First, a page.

Rodney Ellis is fed up, and he's fighting back the way state legislators usually do. The Texas state senator, having witnessed the latest hubbub over the teaching of evolution on his state's board of education, has filed a bill to strip the board of the bulk of its authority over textbooks and curriculum. According to this story in his hometown newspaper, the Houston Chronicle, Ellis' move would leave the board with more narrow duties under the state constitution. The measure is unlikely to pass, even Ellis, a Democrat, acknowledges, because of conservatives' influence in the legislature. So Ellis has filed ...


There's a long-running debate about how the skills of U.S. students compare with those of their peers in nations like China. A recent study seeks to cut through the speculation with research from both nations' university systems. In an article published in the journal Science, a team of researchers found that first-year Chinese university students easily beat American freshmen in a test of their knowledge of specific scientific concepts in mechanics, electricity, magnetism. Yet the U.S. students equaled their Asian counterparts when it came to a measure of their broader scientific reasoning ability. The students tested in the ...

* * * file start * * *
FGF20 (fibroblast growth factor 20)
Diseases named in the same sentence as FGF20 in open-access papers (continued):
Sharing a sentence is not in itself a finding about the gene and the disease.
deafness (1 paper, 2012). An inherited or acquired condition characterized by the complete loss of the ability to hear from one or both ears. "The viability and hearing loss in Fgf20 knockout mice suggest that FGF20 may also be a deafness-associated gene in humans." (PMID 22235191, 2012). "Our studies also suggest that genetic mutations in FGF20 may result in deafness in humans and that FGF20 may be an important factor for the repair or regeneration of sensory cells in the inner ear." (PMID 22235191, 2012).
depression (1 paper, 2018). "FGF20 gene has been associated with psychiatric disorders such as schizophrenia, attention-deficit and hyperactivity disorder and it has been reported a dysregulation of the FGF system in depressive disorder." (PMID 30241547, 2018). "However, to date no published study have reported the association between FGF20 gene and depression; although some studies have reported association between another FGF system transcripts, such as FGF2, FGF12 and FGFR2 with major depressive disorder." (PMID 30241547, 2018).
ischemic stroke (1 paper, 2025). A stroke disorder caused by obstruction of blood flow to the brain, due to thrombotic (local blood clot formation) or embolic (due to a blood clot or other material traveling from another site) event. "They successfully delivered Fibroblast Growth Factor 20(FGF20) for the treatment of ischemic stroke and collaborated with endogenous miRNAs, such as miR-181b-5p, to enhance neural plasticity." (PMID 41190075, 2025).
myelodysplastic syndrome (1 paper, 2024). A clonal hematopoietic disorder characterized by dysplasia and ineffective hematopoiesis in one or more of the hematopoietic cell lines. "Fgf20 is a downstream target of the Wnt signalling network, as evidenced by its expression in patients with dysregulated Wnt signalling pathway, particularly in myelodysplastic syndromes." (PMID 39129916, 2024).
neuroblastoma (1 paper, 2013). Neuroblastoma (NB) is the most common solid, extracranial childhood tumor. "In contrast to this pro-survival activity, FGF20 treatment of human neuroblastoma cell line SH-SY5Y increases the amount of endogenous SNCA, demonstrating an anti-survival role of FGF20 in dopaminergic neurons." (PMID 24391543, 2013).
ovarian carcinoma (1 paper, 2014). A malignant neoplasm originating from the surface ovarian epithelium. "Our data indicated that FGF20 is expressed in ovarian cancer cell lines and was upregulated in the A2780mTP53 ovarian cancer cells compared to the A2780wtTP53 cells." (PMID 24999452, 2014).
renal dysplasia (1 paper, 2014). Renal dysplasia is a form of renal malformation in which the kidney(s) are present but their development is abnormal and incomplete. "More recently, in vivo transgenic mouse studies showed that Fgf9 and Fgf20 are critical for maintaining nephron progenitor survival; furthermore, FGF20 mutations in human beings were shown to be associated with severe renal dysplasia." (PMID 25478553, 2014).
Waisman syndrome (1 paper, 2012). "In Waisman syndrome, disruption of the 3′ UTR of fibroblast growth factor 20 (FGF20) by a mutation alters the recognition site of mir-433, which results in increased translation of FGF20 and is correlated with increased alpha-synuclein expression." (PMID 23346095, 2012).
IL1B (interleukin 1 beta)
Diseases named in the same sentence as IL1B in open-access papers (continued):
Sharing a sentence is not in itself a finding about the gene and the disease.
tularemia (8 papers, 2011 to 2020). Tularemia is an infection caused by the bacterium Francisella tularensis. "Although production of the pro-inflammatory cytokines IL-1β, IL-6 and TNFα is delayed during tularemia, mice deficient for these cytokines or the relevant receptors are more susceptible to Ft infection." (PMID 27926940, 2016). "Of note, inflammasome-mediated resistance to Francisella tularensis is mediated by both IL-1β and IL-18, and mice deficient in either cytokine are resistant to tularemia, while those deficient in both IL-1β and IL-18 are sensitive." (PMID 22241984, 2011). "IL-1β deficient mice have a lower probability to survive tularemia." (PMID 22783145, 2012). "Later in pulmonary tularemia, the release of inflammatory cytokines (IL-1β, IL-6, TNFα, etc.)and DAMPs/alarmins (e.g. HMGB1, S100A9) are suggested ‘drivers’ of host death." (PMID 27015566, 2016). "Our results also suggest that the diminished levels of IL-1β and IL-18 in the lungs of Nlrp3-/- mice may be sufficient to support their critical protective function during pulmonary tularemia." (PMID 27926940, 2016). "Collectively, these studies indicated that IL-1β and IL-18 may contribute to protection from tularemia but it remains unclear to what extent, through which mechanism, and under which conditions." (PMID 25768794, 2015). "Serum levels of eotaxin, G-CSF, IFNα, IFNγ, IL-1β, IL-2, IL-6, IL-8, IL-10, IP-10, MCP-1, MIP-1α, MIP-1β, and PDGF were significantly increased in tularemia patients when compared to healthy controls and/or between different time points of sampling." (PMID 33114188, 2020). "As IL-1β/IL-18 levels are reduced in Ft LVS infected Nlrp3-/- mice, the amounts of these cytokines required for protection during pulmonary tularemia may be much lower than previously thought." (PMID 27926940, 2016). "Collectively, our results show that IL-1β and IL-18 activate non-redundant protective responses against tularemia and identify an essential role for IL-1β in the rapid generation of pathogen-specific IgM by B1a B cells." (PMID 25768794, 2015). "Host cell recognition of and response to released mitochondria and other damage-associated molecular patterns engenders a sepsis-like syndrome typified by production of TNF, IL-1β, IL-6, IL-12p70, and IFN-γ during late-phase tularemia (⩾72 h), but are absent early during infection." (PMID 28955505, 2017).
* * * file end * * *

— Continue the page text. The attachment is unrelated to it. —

On the list of people you least want to tick off on Capitol Hill, Sen. Chuck Grassley's name is probably pretty high up there. Yet some employees of the National Science Foundation have managed to do just that, after allegedly spending a considerable amount of agency time looking at pornography on the Internet. The revelations about NSF staff members downloading sexually explicit files from the Web and storing them on their computers emerged in a semiannual report by the agency's office of the inspector general. One of the more startling revelations in the report is that an "NSF senior official" ...